Author Topic: Electric cars  (Read 52839 times)

culzean

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Re: Electric cars
« Reply #735 on: February 10, 2018, 05:19:12 PM »

https://www.wired.com/story/tesla-autopilot-why-crash-radar/?mbid=BottomRelatedStories

So it is not just Teslas that crash into stationary objects. Any car with Adaptive Cruise Control can!

Yep - even a stupid human would not do that (unless they were on the phone or watching a video) - "programmed to ignore stationary objects otherwise it would not work at all" - that is a damning statement that makes you wonder it self-driving cars will ever be safe.

At the bottom of article in link is another link to 'autonomous cars have entered the trough of disillusionment ' where the real problems of replacing us dumb humans are showing up.

https://www.wired.com/story/self-driving-cars-challenges/?mbid=BottomRelatedStories
« Last Edit: February 10, 2018, 09:40:03 PM by culzean »
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Jocko

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Re: Electric cars
« Reply #736 on: February 10, 2018, 07:02:26 PM »
Forget about self driving cars. Reactive Cruise Control is currently available on a whole range of cars including Honda Civics and CR-Vs.

http://owners.honda.com/vehicles/information/2018/CR-V/features/Adaptive-Cruise-Control

Jocko

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Re: Electric cars
« Reply #737 on: February 12, 2018, 12:59:37 PM »
Just been watching the latest "Fully Charged", featuring the new electric TX black cab. Brilliant. It is a Range Extender EV. Petrol engine is not connected to wheels, only used to charge the battery. It has a range of 400 miles with 80 miles full EV. Battery will charge to 80% in 25 minutes so they can be plugged in while the cabbie has his break.
Cost to buy is £55599, almost twice the cost of a conventional TX, but a conventional TX4 costs £166 per week on a four year lease while the electric TX5 costs £177. And the electric cab costs £100 per week less to run plus it only needs serviced every 25,000 miles, which for the London cab is about every 12 month (conventional cab is about every 6 months).

https://www.youtube.com/watch?v=qOxnJQP2_0E

http://www.autoexpress.co.uk/car-news/98450/new-tx-electric-london-taxi-priced-at-55599

Jocko

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Re: Electric cars
« Reply #738 on: February 13, 2018, 01:03:29 PM »
Interesting video of Jeremy Clarkson reviewing the Tesla Model X. He seems to enjoy it.

https://www.youtube.com/watch?v=8Cdyuq5IC3k&t=506s

ColinB

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Re: Electric cars
« Reply #739 on: February 17, 2018, 09:38:46 AM »
This BBC article this morning neatly describes why I cannot buy an EV anytime soon, no matter how much I might want to (and yes, I think I might be very tempted because my pattern of vehicle use would suit an EV):
http://www.bbc.co.uk/news/business-42944523

In my (roughly) 100m of street, there are 27 terraced properties, none of which has off-street parking. Each has at least one (and sometimes more) vehicles, plus commuters & shoppers, so the street has constant nose-to-tail parking on both sides. Often you can't even park in the street, never mind within charging distance of your own house. It's a conservation area so the council are unlikely to agree to roadside charging points, and there are just 3 street lights. Even if a limited number of chargers could be installed (eg at the street lights), we would need a culture change so that people did not block them when they don't need them, and noting the current disregard for yellow line restrictions that simply isn't going to happen. So it's just not a practical option. It'll be interesting to see what happens as the crunch point of 2040 approaches, but maybe it won't matter to me by then.

peteo48

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Re: Electric cars
« Reply #740 on: February 17, 2018, 10:38:08 AM »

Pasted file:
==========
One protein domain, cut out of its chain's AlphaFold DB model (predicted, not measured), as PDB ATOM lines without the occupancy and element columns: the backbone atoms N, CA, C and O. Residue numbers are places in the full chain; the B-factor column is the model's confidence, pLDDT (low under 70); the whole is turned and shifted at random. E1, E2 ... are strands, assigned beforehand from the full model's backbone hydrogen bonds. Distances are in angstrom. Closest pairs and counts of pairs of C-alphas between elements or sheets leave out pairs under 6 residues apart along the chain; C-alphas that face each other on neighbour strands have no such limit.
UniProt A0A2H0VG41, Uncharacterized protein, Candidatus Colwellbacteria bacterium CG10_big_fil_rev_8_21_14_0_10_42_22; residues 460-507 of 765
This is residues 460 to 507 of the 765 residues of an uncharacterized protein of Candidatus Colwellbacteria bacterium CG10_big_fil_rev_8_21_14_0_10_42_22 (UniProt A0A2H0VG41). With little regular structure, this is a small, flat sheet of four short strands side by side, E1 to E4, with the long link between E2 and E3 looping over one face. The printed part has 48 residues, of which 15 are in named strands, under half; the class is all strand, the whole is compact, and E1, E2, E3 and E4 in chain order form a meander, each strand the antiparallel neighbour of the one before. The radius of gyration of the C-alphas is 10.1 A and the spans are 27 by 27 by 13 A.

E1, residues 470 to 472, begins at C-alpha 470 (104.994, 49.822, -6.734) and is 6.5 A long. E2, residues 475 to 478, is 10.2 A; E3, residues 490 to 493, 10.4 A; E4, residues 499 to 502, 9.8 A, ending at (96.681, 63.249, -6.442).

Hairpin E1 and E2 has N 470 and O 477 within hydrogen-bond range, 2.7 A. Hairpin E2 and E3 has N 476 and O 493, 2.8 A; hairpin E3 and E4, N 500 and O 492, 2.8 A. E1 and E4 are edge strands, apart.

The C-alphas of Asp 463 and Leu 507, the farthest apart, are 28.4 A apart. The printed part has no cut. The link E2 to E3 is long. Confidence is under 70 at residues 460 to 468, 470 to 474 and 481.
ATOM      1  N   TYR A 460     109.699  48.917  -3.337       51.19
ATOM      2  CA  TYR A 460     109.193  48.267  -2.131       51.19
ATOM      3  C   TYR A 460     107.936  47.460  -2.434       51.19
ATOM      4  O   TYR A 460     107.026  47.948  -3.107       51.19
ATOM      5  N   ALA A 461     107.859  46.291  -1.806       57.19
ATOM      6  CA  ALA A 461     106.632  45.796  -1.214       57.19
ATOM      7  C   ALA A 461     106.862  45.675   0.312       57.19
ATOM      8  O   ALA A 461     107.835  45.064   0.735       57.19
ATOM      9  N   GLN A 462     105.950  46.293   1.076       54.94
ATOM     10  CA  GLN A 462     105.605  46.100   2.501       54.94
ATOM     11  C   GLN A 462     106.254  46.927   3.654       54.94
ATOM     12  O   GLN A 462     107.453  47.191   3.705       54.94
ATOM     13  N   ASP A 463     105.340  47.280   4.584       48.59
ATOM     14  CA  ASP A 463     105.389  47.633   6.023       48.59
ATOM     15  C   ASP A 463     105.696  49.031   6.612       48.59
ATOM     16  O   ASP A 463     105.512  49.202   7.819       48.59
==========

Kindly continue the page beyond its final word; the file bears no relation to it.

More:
Just adding to what Colin has said above I have turned my back on EVs - despite being very interested - for a number of reasons. The key one was when I got my son-in-law (qualified electrician) to look at the feasibility of installing a charge point. We have off road parking but no garage and no vehicular access to the main entrance to the property (the "front" door being at the side). He came up with a number of options all of which had problems. One was to simply put the charger just outside the "front" door and charge with a 25 foot cable (these are available for around £150). This would run up the middle of the drive causing a trip hazard. The better option was to dig up half the front garden creating a new parking space - the charger would then go on the front wall of the property supplied by an armoured cable.

I was losing the will to live at this point but I then went to an event at a local Nissan dealers where the new Leaf was being demonstrated. 235 miles? Forget that but a genuine 150 easily attainable. If that car, or something better, was in my price range, it opens up the possibility of just using fast chargers. I'd need to charge once a fortnight. This is doable.

So range is still the issue as is the infrastructure. These will both improve greatly but, for now, I'm out.

culzean

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Re: Electric cars
« Reply #741 on: February 17, 2018, 12:01:49 PM »
I drove into our local town the other evening and parked on main carpark.  There were 4 charging bays marked with blue lines and a prominent charger next to them - three of the bays were occupied by normal ICE cars - and this isn't the first time I have seen blue charging bays with normal cars parked in them (and surprisingly not large BMW or Audi SUV's).

I don't know who polices the spaces or if local council just installed them to tick a box on their 'green' policy and then forgot about them,  but I would be well pissed of if I had a BEV (ha ha) and could not charge it. There is no 'charge' for parking during the evening / night so no parking wardens around, so possibly people feel safe to park in the spots between 6PM and 8AM.

Also if charging points are installed on normal town / city street (mostly already overcrowded with cars) It does not take much imagination to guess that no-one is going to get up during the night to mover their car and allow someone else to use the charger so it will be able to handle one car a night,  and if and ICE car needs a spot during the day they will use the charging bay - and if someone is charging their car in the day and does not have a spot to move to they will leave their car in the bay even after it is charged.
« Last Edit: February 17, 2018, 12:05:00 PM by culzean »
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Jocko

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Re: Electric cars
« Reply #742 on: February 17, 2018, 02:33:25 PM »
I don't think there is currently any point in owning an EV unless you have your own off street parking. I will be moving to a house with a drive, soon, and will buy my Nissan Leaf then. My intention is to run an armoured cable, underground, and bring it up to a new post installed beside the drive. No need for a long charging cable, no trip hazard.